One Comment
  1. Under the US “work for hire” doctrine, a corporation may in fact be an author, but that is not true under the Canadian Copyright Act, where an employer may become only an “owner” of copyright, never an “author” (otherwise the human author loses all moral rights). This is not a matter of assumption, but decision: Massie & Renwick Ltd. v. Underwriters’ Survey Bureau Ltd. [1940] S.C.R. 218. There is a vestigial exception in s. 10 of the Canadian Act, which allows a corporation to be the author of a photograph, going back to the the 1921 Act, where sound recording makers and photographers were “deemed” authors because of their ownership of the physical material on which their work was fixed. This vestige will likely be repealed in the next round of copyright reform. Even under the US Act, the corporate author gets that status as a matter of derivative title from its employee or other specified freelancer – so one must ask who (not what) that entity was. The entity must be specified or inferred.
    The question whether machines, or animals for that matter, can be authors is less a matter of trying to squeeze them into the current law, whether American or Canadian, which is quite unaccommodating, but rather whether the statute should be amended to include them. The humanistic case is here pitted against the scientific. Science partly won out in the UK, which introduced a category of computer-generated (un-authored) works in its Copyright Designs & Patents Act 1988. One must provide for the duration of their copyright (which cannot be predicated on “life” of machine plus a number of years) and also of which state (if any) it is a national (for Berne and TRIPs purposes) – presumably not the place of its manufacture; and for Canada, whether moral rights may be claimed.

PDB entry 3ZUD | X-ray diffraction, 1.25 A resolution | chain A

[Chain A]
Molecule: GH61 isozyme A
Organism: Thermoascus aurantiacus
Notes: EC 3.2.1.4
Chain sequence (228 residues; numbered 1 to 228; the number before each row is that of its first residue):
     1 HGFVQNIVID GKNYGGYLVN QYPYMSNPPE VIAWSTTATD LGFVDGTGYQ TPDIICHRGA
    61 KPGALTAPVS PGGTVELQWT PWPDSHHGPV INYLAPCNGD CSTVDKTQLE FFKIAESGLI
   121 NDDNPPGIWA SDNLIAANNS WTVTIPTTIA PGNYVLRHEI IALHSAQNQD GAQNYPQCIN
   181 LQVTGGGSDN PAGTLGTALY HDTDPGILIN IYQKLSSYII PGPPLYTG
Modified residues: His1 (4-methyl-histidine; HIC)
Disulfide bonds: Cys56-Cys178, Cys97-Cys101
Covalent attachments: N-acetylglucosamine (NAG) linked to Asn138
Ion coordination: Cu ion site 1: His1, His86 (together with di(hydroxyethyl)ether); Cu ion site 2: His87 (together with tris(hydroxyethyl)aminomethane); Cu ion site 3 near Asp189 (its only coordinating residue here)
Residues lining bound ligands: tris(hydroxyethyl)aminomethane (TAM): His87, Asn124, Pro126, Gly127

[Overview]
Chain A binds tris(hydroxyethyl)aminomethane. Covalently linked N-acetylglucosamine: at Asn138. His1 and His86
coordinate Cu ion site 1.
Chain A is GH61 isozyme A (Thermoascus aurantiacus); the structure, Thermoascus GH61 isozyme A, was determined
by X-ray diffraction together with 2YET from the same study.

I doubt that a court can legitimately juggle computers or animals into the current law by a process of “interpretation”, although A.P. Herbert once had his fictitious plaintiff Haddock sue a computer in one of the Misleading Cases: Haddock v. The Generous Bank Ltd, Computer 1578/32/W1, the Magical Electronic Contrivances Ltd, and the Central Electricity Board: Reign of Error? (1963). Some years ago too, a US court decided that Blackie the Talking Cat was not a “person” whose free speech rights were protected by the First Amendment to the US constitution: Miles v. City Council of Augusta, Georgia, 710 F.2d 1542 (11th Cir. 1983). Perhaps it might hold differently today for Lenovo the Thinking Computer.